2. Killing animals for food does not bother me, so much as how it's done. The path of least suffering is best. Not that animals even have those scruples. Ever watch a cat play with its prey before it kills and eats it? Besides, we have to essentially kill plants before we eat those, too. Why should plants be sacrificed before animals? In my personal cosmology, I think we're all the same, and when humans are killed by animals or poisonous plants, it's simply Nature doing Her thing.

So where do my ethics come in here? As I said, I don't want to eat factory-farmed grain-fed livestock slaughtered Goddess-knows-where. I make informed choices about where my meat, eggs, and dairy come from. I'm not perfect about it, but I'm working to get better. I want my chickens to be able to have a happy life, poking and scratching about for worms and grubs. I want cows to live out in the pasture, eating as much grass as they need. I don't want animals injected with growth hormones or antibiotics (unless they're sick and they need it therepeutically), nor do I want them force-fed corn and other grains they can't digest well, and DEFINITELY NOT weird animal by-products and waste. I truly believe that the meat, eggs, and dairy taste better when the animals were treated better in life, and they're better for us health-wise also.

Here are a few few websites I like in this vein:


I had an old blog on LiveJournal, but honestly, it seemed to have no purpose other than vent my rantings and ravings about my life. I haven't posted to that blog in over a year. So after much thought, I decided to create a new food blog because food has become my passion lately.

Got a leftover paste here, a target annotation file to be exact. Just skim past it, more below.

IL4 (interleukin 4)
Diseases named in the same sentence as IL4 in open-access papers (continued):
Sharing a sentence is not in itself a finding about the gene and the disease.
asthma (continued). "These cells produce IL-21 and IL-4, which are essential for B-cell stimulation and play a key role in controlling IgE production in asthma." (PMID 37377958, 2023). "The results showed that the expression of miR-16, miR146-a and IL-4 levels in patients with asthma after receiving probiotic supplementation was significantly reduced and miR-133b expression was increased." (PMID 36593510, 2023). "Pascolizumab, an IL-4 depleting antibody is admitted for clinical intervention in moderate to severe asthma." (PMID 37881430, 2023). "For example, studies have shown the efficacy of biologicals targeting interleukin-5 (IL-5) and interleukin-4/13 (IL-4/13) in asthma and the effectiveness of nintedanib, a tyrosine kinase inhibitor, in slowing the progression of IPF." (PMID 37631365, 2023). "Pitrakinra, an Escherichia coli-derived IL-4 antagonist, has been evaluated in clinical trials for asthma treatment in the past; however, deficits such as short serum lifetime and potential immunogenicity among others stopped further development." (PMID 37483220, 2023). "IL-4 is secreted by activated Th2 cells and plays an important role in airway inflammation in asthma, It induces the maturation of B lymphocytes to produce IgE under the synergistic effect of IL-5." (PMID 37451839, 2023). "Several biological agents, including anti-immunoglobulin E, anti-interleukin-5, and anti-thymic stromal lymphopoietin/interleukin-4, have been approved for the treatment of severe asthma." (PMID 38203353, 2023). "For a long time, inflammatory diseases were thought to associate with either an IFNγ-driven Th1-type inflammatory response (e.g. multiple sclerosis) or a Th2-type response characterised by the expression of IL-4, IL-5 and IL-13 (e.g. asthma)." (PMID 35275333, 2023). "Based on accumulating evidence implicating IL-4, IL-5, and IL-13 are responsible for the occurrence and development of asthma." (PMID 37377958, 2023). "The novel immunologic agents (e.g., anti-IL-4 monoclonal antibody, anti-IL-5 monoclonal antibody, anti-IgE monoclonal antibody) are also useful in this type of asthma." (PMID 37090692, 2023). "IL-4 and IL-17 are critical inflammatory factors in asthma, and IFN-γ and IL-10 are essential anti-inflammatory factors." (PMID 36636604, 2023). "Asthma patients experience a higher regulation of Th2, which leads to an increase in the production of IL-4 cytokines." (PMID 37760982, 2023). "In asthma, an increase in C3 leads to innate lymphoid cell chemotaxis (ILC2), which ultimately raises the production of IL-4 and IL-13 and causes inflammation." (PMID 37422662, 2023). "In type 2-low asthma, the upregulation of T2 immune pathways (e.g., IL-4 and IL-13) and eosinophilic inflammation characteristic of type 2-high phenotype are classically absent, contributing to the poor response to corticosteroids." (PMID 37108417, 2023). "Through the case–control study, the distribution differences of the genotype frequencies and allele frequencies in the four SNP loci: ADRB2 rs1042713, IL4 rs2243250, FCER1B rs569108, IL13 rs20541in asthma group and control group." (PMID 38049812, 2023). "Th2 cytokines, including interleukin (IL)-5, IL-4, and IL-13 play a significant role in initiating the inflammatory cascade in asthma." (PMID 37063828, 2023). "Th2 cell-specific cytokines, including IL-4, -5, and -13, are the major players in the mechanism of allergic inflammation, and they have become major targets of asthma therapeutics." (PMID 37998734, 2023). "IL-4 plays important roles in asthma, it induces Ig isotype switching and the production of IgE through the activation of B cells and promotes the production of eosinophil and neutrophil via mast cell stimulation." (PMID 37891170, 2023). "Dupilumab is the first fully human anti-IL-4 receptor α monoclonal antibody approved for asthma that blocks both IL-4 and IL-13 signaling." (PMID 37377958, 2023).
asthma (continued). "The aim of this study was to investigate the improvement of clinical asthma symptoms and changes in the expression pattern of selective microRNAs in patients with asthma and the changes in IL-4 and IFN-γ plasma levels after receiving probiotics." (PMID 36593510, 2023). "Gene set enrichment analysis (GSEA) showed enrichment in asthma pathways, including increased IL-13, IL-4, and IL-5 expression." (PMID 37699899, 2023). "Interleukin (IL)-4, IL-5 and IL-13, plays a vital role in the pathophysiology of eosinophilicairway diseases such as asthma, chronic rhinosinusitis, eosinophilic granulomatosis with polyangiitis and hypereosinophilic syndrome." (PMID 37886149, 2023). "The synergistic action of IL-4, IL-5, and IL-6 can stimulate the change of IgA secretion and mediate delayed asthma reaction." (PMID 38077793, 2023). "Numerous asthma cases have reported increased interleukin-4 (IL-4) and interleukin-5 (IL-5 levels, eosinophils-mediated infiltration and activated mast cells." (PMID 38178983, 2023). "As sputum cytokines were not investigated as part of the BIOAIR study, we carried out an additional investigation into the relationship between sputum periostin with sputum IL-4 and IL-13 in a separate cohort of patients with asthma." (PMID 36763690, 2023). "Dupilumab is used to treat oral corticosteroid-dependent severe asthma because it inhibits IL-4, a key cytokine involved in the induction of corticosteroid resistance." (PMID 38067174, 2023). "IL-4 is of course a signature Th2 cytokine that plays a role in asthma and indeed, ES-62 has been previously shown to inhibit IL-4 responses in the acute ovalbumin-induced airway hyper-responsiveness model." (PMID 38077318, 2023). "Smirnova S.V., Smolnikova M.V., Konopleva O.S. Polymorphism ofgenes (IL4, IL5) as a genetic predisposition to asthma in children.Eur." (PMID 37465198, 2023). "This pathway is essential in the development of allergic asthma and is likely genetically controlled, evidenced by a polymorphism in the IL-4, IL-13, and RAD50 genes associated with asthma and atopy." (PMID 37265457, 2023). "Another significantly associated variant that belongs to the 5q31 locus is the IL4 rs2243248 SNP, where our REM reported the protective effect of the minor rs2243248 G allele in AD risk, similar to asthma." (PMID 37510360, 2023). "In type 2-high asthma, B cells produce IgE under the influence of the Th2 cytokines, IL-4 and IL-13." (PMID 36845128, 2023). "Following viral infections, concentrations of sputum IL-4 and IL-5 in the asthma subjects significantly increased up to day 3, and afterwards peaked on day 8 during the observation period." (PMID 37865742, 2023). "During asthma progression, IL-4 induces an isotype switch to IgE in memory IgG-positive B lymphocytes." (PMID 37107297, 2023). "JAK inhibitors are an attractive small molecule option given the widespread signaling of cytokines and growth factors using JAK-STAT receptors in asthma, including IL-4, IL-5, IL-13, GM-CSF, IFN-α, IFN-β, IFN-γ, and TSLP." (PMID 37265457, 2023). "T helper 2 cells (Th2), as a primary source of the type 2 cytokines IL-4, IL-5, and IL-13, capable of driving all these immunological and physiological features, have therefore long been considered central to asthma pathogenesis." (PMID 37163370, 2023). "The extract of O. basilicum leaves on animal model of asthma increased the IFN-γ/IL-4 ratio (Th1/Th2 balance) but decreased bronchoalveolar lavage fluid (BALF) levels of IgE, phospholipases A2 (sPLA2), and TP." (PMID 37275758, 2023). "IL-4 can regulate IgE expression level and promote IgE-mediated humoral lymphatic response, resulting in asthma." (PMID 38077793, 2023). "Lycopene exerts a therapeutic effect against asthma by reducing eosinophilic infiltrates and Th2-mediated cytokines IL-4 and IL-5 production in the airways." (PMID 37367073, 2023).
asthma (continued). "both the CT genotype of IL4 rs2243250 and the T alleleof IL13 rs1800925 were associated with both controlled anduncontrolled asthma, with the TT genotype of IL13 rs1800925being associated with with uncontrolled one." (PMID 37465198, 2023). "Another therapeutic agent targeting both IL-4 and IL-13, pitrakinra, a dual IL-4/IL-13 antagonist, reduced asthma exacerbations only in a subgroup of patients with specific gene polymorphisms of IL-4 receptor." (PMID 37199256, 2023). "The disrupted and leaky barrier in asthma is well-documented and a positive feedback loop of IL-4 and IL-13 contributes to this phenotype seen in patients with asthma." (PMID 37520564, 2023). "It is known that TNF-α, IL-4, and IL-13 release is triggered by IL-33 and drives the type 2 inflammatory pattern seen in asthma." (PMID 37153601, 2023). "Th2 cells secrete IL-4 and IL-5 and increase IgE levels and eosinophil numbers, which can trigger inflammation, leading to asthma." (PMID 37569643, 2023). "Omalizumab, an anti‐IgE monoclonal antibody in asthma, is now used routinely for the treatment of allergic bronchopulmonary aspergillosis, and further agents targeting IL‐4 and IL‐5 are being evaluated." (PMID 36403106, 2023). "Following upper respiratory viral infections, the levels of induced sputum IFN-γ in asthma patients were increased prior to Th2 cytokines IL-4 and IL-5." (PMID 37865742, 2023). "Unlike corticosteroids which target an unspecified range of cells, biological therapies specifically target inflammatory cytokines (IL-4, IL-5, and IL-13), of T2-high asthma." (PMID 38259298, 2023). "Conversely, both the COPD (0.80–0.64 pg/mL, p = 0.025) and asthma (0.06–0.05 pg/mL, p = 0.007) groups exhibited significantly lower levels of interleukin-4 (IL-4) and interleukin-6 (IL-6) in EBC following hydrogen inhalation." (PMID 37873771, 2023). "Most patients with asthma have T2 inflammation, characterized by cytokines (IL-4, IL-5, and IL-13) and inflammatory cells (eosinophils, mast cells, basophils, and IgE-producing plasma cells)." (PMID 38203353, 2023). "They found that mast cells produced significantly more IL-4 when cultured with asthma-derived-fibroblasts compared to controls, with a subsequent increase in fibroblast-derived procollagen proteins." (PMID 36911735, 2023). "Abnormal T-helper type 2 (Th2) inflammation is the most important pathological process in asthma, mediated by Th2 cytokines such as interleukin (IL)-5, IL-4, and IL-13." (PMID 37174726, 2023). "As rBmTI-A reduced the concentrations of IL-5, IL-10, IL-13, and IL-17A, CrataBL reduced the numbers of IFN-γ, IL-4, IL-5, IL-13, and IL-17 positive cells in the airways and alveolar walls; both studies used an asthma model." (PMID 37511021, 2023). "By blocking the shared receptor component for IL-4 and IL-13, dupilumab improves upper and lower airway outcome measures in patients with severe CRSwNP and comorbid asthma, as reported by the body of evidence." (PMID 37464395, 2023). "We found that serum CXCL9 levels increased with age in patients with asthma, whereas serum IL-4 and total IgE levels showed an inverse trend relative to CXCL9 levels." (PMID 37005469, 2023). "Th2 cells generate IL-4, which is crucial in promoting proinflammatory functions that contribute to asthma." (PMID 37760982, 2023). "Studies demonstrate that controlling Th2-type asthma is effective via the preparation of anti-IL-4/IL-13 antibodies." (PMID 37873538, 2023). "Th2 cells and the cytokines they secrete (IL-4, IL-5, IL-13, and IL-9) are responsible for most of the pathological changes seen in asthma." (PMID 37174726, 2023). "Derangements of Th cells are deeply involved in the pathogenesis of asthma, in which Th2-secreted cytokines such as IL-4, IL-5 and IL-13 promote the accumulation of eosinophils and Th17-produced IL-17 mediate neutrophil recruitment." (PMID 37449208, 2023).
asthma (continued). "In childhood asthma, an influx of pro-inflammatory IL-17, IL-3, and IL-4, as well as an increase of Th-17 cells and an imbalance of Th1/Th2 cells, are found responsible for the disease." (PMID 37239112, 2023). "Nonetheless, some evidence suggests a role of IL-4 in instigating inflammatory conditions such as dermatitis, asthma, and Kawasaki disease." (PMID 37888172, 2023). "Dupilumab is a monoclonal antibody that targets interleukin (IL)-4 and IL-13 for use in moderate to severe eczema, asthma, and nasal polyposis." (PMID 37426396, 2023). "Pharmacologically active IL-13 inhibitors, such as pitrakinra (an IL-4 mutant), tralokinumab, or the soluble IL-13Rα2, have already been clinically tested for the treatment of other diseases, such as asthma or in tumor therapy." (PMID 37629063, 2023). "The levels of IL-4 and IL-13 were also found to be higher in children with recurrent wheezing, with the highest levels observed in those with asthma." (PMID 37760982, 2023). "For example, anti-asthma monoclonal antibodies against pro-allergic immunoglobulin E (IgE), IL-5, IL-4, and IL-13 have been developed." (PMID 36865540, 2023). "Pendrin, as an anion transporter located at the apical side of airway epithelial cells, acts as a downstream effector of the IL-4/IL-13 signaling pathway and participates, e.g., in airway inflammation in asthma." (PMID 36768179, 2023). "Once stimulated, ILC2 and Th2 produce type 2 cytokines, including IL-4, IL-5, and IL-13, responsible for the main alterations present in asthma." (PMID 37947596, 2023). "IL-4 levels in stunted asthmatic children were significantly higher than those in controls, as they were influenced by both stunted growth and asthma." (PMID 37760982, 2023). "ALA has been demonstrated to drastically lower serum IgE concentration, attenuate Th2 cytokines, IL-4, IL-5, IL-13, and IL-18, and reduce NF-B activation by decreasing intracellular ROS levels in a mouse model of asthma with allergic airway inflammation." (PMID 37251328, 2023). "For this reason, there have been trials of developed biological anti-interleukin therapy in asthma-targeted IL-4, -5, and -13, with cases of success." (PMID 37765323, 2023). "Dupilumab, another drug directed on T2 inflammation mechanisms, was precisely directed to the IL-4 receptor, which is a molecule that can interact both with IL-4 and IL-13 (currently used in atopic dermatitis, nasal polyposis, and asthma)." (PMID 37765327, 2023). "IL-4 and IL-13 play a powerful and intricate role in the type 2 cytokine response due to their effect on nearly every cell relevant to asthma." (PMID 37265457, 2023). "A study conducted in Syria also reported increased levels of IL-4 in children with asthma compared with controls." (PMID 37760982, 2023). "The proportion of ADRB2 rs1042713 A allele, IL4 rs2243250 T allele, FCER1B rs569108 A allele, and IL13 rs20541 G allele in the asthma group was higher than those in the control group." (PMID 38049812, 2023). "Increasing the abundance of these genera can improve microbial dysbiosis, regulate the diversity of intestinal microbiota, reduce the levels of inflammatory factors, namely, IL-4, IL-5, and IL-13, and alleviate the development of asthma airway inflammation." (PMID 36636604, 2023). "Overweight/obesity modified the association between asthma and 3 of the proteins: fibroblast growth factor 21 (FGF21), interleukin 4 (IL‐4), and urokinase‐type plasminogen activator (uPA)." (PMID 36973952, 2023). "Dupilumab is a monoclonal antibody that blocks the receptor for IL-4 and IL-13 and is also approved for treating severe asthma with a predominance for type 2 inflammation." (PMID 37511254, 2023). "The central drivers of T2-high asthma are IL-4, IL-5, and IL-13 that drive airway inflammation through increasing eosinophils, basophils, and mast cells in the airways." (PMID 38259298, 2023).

This won't just be a recipe blog, though I'll have recipes on here. Nor will it be a restaurant blog, though I do enjoy eating out and I'll probably write about some of those experiences. I really want this blog to mostly be about mindful eating, and what issues are involved. I want this blog to invite debate because even if I hold a certain viewpoint, I want to be challenged if I don't have all the information! So please, disagree with me! But back up that dsagreement with information.

To start, I'd like to subdivide mindful eating into three categories: self-responsibility, social responsibility, and environmental responsiblity. They should be fairly self-explanatory, but just in case: